LET the party begin.
Victorious in Rio, Team GB’s samba spirit is now coming to Yorkshire as plans are confirmed for a massive homecoming celebration for this county’s heroic Olympians and all those Paralympians, headed by the one and only Hannah Cockroft, expected to rule the world in the coming days.
Unprecedented in its size thanks to the vision and ambition of the organising team, the parade – which will take place in Leeds on September 28 – is a golden chance for the whole region to come together and show its appreciation for those champions who represented their county, and their country, with such distinction.
Their tenacity, resilience and humility, three traits which go to the very core of Yorkshire’s DNA, won a new generation of admirers as Ed Clancy, Andrew Triggs Hodge, Alistair Brownlee and Nicola Adams became multiple gold medal winners, while Jessica Ennis-Hill, the poster girl of the 2012 Olympics, came agonisingly close to a second gold.
And everyone will have their own special memory – the emotional embrace of the Brownlee brothers at the end of the triathlon, the sheer joy etched across the faces of divers Jack Laugher and Chris Mears and gymnast Nile Wilson’s nerveless performance on the high bar are just three on a very long list.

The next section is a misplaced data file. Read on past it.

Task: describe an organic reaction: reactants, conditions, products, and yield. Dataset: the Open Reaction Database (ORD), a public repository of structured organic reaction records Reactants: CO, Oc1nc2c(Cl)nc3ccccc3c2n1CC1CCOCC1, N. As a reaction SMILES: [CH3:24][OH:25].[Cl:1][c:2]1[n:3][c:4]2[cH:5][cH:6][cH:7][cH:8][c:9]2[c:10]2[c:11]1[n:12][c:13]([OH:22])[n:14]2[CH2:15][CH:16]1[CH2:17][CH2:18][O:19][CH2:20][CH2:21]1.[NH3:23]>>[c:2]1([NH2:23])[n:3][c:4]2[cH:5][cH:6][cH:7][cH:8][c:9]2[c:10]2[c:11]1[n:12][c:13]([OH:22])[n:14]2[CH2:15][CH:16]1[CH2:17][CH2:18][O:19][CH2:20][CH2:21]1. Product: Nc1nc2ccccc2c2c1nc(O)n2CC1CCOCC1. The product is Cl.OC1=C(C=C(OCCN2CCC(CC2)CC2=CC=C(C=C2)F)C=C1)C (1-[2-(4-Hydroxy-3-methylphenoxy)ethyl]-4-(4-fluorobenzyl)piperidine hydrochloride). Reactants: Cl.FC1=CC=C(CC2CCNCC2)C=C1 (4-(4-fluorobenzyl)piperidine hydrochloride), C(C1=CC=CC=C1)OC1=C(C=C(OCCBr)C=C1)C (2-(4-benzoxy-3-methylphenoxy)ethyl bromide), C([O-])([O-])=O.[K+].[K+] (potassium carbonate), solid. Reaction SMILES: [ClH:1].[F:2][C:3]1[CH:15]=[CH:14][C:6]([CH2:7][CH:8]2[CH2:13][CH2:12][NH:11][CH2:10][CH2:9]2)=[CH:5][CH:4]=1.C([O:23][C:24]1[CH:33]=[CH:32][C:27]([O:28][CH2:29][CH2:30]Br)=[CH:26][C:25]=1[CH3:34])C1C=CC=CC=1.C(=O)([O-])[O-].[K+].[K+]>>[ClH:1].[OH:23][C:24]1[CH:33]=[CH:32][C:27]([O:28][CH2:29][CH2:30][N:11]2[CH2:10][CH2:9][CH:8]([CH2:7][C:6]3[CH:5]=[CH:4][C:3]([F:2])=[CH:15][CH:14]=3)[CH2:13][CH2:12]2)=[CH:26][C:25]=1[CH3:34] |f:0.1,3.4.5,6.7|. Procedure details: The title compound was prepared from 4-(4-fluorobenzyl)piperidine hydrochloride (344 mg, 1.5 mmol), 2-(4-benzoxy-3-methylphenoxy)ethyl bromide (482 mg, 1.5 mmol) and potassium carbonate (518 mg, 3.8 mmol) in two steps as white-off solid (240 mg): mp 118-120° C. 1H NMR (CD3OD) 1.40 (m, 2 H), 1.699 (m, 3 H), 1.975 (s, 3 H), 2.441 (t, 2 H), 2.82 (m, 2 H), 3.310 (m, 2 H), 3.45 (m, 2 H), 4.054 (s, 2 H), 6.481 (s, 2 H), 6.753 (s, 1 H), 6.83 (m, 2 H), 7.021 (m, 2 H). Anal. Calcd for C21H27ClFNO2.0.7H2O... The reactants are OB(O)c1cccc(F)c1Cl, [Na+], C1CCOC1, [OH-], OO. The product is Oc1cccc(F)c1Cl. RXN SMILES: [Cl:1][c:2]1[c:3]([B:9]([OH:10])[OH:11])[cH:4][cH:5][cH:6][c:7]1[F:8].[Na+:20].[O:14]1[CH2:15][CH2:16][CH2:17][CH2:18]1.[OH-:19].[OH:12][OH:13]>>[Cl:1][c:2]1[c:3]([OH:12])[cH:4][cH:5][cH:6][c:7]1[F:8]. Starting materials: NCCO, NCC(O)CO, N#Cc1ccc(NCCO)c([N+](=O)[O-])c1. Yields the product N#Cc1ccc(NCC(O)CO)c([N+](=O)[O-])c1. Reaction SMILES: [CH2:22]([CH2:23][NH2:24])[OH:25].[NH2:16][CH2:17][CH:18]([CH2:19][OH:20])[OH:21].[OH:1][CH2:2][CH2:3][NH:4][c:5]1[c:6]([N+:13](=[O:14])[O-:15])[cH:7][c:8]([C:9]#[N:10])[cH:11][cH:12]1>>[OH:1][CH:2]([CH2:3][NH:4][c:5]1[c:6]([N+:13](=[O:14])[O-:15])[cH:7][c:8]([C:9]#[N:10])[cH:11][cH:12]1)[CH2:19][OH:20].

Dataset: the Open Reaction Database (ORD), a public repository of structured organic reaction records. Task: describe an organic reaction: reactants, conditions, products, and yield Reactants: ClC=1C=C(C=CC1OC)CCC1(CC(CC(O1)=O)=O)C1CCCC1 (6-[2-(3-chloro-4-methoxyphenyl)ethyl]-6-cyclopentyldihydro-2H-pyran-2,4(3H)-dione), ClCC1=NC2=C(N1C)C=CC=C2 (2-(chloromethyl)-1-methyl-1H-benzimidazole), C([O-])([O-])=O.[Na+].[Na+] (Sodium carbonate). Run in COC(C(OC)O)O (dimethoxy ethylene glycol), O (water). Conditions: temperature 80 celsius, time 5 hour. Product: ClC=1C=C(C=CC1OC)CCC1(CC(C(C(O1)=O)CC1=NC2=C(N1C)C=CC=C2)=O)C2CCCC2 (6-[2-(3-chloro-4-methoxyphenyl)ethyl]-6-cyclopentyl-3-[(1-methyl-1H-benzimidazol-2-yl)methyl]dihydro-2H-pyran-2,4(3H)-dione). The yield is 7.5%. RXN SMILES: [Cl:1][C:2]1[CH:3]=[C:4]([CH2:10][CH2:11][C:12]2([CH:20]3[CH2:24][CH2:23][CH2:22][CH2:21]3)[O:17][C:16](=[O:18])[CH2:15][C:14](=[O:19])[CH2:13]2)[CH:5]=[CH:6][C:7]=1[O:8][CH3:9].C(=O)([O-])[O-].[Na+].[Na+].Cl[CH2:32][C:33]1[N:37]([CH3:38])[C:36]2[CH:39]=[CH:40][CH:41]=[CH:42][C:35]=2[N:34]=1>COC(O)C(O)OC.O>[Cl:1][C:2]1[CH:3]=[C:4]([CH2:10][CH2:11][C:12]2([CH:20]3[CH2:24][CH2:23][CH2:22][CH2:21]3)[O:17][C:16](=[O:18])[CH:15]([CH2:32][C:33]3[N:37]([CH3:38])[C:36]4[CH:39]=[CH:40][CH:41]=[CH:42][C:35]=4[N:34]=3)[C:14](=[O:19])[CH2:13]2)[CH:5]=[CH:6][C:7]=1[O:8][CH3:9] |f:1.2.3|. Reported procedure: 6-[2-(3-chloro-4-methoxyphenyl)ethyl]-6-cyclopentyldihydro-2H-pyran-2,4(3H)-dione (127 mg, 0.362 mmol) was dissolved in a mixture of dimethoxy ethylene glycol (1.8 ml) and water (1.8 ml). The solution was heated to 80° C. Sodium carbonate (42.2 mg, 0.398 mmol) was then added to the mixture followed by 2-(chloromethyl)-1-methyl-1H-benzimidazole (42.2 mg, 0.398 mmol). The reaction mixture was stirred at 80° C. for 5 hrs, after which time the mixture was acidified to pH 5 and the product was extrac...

Yet, while a national victory parade is planned for Manchester, Team Yorkshire’s level of success was so awe-inspiring - the county was 17th in the final medal table – that our local lads and lasses deserve a chance to acknowledge the public’s acclaim and also pay tribute to all those who supported them on the long road to Rio, whether it be their families, support staff or members of the public who faithfully purchased Lottery tickets so they could receive world-class coaching. This was the ultimate team effort – competitors from the white rose county won a rousing 14 medals in total, more than one fifth of Team GB’s record haul of 67.
However it is also about legacy – and using the exemplary example of our Olympians and Paralympians to show sport’s value to contemporary society. People of all ages and abilities don’t have to be like the Brownlee brothers – not many are! – to forge lifelong friendships or appreciate the health benefits that can be derived from regular exercise, or team sports like hockey, at a time when the country is facing an obesity crisis.
It’s about making sure school sport is not marginalised; that grassroots clubs are accessible to all following the success of last Saturday’s I am Team GB open day and that this region continues to attract top class events to inspire a generation, starting with next year’s world series triathlon in Leeds and, with luck, cycling’s world road championships in 2019. Professional football is no longer the be-all and end-all.
If Yorkshire can provide a show of support like no other to celebrate its status as a sporting powerhouse, there’s every reason that a homecoming on this scale will give some gentle encouragement to those who still need persuading about the merits of going for a jog, riding a bike or learning to swim. If it can truly inspire a generation to lead more active lifestyles, this will be, arguably, the greatest gold of all. The potential prize is that big if this moment is seized.